On a trip through Mesoamerica, home of the Mayans, I have encountered dozens of statues and ancient depictions of the jaguar, and just as many stories about its prowess and mystical qualities. Mayan ruins going back to 500 years before Christ contain jaguar imagery that is indicative of the respect of the indigenous people for the strength and majesty of the world’s third-largest cat.
But the jaguar’s reputation is full of inconsistencies. It is wise and it is foolish. It is aggressive, yet lazy. It is rarely inclined to achieve its full potential, not unlike the football team for which I have held season tickets every year of its existence.
But still, I look for signs. In 360 A.D. the 14th lord of Tikal ascended the throne; he was known as Great Jaguar Claw and he ruled one of the most prosperous states (auto parts manufacturers) of his time and he established the tradition of maintaining solid trade relations (international home games) with Teotihuacan (London). Tikal's Grand Plaza ultimately became dominated by the Temple of the Great Jaguar, built around 700 and standing more than 150 feet tall.
One Mayan myth pays homage to a supernatural being called Jaguar Sun, who rose each day in the east and prowled west where it fought the Lords of the Underworld in the darkness of the night, emerging victorious and earning the right to rise again. This, most certainly, is bad news for the Raiders and the Seahawks in weeks two and three of this coming season.
Chak balam, the Jaguar religious symbol of Mesoamerica, represents both the courage of the warrior and solar luminosity. Solar luminosity … wasn’t number eleven called “Sunshine” when he first arrived? Could true luminescence be on his horizon?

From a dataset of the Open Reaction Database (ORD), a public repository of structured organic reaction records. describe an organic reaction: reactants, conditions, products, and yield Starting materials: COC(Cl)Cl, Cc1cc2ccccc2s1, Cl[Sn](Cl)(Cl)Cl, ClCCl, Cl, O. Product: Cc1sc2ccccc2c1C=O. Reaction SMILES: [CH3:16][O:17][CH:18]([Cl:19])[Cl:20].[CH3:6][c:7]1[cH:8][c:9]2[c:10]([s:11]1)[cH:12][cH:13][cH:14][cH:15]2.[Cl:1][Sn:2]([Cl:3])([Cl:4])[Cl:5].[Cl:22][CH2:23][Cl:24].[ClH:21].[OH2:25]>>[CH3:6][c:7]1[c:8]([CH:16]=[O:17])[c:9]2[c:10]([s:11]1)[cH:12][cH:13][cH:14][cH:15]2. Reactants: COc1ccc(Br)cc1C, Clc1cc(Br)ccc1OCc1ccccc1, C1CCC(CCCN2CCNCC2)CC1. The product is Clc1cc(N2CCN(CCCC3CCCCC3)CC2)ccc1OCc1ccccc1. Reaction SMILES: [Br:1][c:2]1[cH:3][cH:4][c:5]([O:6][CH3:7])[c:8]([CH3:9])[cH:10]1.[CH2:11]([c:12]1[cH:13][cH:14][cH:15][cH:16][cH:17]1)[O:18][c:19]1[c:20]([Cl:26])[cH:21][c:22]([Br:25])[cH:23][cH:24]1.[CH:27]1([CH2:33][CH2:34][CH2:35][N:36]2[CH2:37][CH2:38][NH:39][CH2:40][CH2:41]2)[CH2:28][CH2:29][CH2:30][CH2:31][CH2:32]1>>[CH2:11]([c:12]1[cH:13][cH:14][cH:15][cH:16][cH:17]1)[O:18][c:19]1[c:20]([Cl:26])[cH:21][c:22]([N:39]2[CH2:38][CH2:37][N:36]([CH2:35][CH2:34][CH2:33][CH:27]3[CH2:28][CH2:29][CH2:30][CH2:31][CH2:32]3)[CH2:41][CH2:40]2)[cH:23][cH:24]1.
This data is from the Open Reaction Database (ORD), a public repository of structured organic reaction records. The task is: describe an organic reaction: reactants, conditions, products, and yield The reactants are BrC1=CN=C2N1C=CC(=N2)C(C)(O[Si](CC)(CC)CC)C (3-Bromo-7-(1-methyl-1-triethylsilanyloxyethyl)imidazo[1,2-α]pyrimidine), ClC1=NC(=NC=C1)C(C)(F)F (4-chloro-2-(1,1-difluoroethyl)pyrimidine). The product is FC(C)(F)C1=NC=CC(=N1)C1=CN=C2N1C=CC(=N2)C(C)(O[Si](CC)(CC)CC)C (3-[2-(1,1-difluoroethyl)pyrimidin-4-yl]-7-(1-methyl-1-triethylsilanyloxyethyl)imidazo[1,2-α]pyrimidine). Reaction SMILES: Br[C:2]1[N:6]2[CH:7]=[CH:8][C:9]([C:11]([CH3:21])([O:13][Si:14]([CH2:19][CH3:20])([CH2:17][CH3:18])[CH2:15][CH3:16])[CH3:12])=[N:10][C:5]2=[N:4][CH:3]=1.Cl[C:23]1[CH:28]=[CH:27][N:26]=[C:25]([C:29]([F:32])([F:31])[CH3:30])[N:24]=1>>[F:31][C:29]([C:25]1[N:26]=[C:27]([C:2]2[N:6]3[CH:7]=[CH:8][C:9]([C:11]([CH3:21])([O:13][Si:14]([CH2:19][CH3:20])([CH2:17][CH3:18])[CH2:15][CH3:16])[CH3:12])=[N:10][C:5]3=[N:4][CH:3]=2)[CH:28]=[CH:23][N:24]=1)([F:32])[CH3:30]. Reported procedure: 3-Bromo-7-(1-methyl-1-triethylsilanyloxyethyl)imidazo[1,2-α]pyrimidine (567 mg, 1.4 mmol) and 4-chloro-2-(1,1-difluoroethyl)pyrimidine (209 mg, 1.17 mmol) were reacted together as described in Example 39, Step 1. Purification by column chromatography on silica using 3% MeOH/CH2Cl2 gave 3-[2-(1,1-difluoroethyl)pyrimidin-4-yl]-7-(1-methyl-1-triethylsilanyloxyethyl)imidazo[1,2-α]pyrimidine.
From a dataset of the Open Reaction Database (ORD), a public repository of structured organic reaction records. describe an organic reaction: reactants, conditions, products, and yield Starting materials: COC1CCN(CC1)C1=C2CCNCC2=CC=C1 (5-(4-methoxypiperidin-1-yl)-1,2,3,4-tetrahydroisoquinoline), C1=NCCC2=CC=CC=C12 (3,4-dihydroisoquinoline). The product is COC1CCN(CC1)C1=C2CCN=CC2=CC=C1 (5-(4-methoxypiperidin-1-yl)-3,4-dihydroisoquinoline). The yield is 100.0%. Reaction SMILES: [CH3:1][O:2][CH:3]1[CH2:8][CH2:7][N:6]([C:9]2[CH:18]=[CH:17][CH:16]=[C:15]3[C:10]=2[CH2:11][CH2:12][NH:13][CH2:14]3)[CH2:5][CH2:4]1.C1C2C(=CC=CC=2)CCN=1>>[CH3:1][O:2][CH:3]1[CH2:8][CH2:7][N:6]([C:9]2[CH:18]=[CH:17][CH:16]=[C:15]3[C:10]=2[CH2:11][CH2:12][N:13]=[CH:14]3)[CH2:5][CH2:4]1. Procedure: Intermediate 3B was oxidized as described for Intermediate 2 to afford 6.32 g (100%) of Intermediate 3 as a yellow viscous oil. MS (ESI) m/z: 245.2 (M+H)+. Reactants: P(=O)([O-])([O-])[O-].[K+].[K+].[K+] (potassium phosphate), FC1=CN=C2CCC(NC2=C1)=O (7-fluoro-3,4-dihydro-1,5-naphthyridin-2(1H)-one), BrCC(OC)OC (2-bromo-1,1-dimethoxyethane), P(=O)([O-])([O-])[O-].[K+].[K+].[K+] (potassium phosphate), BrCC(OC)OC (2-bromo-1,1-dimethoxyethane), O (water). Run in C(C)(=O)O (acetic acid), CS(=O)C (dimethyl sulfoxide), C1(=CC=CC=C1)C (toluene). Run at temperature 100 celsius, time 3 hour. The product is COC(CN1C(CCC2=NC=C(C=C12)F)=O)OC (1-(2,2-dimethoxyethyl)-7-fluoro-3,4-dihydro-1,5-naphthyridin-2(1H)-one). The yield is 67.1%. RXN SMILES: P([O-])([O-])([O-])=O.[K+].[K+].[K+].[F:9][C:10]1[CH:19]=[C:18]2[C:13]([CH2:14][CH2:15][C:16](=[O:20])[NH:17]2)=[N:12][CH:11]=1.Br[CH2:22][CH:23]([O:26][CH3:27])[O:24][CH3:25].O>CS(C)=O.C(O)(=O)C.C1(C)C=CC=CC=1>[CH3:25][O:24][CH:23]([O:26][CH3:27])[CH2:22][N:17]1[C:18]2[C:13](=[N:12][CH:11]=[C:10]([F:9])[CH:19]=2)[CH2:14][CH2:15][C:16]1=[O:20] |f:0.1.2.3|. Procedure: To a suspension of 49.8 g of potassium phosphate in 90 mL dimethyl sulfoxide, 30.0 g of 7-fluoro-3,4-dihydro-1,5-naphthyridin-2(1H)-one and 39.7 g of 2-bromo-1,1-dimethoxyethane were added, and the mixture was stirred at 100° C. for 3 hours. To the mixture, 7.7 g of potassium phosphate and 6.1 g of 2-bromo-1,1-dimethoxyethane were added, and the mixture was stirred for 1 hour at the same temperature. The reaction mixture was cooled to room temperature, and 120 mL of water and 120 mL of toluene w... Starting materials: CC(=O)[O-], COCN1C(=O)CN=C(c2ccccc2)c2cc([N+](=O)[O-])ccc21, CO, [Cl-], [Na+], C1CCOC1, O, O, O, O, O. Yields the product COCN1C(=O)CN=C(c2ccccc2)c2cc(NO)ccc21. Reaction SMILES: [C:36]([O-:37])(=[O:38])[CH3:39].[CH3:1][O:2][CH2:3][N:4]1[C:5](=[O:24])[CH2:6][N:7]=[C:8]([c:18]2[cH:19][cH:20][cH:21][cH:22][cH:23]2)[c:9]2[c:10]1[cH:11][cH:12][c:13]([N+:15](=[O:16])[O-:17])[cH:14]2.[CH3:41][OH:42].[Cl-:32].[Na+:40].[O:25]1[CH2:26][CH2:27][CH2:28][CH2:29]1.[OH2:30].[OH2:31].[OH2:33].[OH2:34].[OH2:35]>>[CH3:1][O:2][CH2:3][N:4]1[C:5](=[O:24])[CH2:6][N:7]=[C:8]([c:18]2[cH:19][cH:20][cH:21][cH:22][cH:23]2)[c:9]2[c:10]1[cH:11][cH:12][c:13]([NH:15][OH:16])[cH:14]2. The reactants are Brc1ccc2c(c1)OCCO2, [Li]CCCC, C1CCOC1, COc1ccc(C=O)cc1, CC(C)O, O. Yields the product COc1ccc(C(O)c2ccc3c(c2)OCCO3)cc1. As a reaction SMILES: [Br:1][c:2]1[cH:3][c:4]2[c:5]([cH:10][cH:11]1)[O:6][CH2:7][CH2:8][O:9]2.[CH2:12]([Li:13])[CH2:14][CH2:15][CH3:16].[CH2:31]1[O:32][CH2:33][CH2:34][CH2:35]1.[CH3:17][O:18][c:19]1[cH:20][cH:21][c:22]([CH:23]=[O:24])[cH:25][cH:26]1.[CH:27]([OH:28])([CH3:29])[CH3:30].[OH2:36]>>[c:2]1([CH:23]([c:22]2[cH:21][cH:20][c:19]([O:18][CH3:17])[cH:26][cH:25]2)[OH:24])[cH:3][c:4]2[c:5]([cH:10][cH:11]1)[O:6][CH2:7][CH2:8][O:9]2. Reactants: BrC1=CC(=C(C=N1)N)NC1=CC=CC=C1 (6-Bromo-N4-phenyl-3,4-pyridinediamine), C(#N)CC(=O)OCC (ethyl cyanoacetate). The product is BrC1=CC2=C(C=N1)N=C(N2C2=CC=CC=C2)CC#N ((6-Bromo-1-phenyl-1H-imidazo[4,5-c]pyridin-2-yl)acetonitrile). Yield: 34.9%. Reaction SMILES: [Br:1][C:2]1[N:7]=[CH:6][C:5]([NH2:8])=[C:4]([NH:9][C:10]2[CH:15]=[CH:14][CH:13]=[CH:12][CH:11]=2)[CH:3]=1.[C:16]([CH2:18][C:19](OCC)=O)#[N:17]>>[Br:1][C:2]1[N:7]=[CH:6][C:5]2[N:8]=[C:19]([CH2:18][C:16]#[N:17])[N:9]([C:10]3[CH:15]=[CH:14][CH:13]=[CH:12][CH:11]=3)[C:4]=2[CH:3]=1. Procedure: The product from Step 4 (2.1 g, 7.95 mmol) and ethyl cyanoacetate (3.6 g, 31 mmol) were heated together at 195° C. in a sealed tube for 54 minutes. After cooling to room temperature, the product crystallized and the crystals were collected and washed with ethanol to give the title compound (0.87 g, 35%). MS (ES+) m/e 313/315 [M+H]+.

Featured within the Mayan ruins at Uxmal is a prominent statue of a two-headed jaguar; I am trying to confirm the rumor that the Mayans called the heads Eugene and Luke. Surely they provided protection for Chak balam.
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At a ceremony last night I drank the hallucinogenic jungle medicine Ayahuaska, and the herbalista, the medico of the rain forest, arranged for me to communicate telepathically with a resident jaguar. I asked him about the future.
He said: “The end of the earth will come when the Jaguar ascends to eat the sun and the moon, and then the Universe …”
“Whoa, bro,” I interrupted. “Back it up a bit. Let’s focus on the next couple of seasons.”
“As it is with the jaguar," he said, "you must have patience. I do not chase, like the impetuous cheetah. I stalk. I take my time. Finally I tackle my victim and attack its neck. This is the approach you must take.”
“Patience. OK, got it, I might have some left. But not much. Can you provide any assurances?”
After a moment of thought he spoke again. “You say to me that you have three great leaders you believe in. I can tell you that 1500 years ago in Yaxchilan there were three great kings known as Jaguar Shield II, Jaguar Bird IV and Jaguar Shield III. During their reign the Mayans in that region experienced unprecedented prosperity, with many glorious conquests. More than that I cannot tell you.”
“Thank you,” I said. “More than that I do not need.”